Do you have Business Associate Agreements for every vendor with whom you share ePHI? Periodically review your vendors and Business Associate agreements to be sure they are up-to-date and relevant.
Are you keeping well-organized documentation? Document everything. Your thorough records can offer proof of your strong efforts to maintain HIPAA compliance. This is especially important to show compliance with the HIPAA Breach Notification Rule.
Are you keeping track of ePHI? You most likely are aware of ePHI in your main databases and programs, but are you aware of every spreadsheet, file transfer, or mobile device that may contain patient data? You can use technological tools to scan your entire network to locate any ePHI that may be hidden.
Are you prepared to respond to incidents of noncompliance? It’s best to have your plan in place for disclosing a breach before it happens. Hopefully, you will never need it, but if you do, you will already have the policies and procedures that will enable you to disclose the proper information within the required timeframe to meet HIPAA requirements.
How are you monitoring mobile devices? With new technologies and the need for remote work during the pandemic, more organizations are using mobile devices outside of the healthcare organization. Is your mobile data encrypted? Have you trained your staff on how to keep it secure from unauthorized breaches or security hacks? Is your Information Security Officer constantly reviewing the need for new or enhanced security measures and/or health information technology?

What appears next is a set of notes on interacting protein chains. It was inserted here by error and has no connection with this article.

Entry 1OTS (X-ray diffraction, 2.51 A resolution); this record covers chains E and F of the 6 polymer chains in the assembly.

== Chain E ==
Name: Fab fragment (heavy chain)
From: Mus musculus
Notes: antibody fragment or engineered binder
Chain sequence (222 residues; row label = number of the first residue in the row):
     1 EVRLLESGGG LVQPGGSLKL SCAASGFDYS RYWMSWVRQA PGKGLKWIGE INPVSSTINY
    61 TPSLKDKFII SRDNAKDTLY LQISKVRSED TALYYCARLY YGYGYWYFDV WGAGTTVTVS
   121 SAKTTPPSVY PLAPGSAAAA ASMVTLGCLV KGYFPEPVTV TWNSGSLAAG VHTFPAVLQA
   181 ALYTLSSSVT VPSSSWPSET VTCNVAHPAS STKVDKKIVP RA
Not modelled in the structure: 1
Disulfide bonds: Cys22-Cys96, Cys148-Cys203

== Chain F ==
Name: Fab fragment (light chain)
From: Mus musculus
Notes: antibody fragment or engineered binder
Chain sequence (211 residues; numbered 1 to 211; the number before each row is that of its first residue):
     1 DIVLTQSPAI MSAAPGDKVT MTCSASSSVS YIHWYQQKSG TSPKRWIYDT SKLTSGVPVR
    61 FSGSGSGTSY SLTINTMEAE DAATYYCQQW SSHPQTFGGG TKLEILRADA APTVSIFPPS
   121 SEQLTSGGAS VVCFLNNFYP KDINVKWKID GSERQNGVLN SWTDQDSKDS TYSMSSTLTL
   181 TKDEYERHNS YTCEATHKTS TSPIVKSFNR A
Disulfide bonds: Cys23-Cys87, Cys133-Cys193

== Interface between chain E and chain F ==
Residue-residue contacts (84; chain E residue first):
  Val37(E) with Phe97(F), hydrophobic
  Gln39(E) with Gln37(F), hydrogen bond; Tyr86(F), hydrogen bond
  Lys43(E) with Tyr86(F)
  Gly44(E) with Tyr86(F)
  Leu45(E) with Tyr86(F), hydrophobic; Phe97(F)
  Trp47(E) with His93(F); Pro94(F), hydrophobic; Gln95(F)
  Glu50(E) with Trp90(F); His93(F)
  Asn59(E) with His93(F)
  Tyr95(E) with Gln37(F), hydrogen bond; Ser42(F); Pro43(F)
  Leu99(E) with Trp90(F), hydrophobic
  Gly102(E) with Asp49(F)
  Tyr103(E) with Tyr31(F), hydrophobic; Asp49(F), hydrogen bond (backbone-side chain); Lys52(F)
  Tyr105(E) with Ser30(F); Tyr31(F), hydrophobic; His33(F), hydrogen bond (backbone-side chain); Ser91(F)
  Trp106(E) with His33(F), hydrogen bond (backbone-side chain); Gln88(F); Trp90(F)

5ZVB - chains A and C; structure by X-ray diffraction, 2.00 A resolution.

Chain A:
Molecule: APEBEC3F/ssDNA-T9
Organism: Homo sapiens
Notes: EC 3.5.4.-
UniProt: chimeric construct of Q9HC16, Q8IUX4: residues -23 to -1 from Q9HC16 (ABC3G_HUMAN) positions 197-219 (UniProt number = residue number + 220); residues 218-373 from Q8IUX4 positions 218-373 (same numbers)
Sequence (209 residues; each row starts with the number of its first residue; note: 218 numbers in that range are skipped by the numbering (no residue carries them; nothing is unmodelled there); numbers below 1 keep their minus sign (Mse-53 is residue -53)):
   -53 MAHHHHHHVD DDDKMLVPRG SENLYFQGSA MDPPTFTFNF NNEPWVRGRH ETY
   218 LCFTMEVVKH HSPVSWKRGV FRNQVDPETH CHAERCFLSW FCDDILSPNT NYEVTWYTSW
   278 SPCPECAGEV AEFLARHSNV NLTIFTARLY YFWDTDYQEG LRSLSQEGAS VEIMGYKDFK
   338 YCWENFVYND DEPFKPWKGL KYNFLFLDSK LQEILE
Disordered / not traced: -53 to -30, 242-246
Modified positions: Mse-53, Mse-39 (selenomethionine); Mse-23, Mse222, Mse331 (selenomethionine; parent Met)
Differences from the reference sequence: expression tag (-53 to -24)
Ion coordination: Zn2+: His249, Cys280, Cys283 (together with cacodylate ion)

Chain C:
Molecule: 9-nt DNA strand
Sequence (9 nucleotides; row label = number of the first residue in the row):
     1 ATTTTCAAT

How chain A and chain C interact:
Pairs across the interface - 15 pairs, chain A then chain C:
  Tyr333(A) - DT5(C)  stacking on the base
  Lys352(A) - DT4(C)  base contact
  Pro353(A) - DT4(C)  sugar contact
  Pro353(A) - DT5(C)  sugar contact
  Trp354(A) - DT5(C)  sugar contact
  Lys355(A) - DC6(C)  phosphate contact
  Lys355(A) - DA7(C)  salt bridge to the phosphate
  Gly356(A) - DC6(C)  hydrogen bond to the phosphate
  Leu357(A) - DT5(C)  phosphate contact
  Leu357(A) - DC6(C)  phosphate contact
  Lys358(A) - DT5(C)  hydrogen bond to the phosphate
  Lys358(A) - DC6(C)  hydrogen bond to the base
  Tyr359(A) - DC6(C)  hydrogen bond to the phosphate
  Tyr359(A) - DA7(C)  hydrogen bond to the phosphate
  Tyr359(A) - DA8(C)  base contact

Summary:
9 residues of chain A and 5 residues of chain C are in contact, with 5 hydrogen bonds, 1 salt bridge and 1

Are you monitoring recent trends in common HIPAA violations? In the past few years, the OCR has received many complaints from patients about unfulfilled requests for medical records. The OCR expects HIPAA-covered entities to respond within the 30-day time frame specified in the HIPAA law for responding to such requests. Fines large and small have been levied on covered entities who fail to release medical records timely.


The list of healthcare organizations that have had OCR HIPAA compliance audits is replete with mentions of organizations that were found not HIPAA compliant in many areas. Many of these HIPAA audit findings were unrelated to the initial HIPAA complaint or potential HIPAA violations the OCR came to investigate. So learn all you can from the mistakes of others, and remember, the price of HIPAA compliance is eternal vigilance!

When you need proven expertise and performance

Jim Hook, MPH

Mr. James D. Hook has over 30 years of healthcare executive management and consulting experience in medical groups, hospitals, IPA’s, MSO’s, and other healthcare organizations.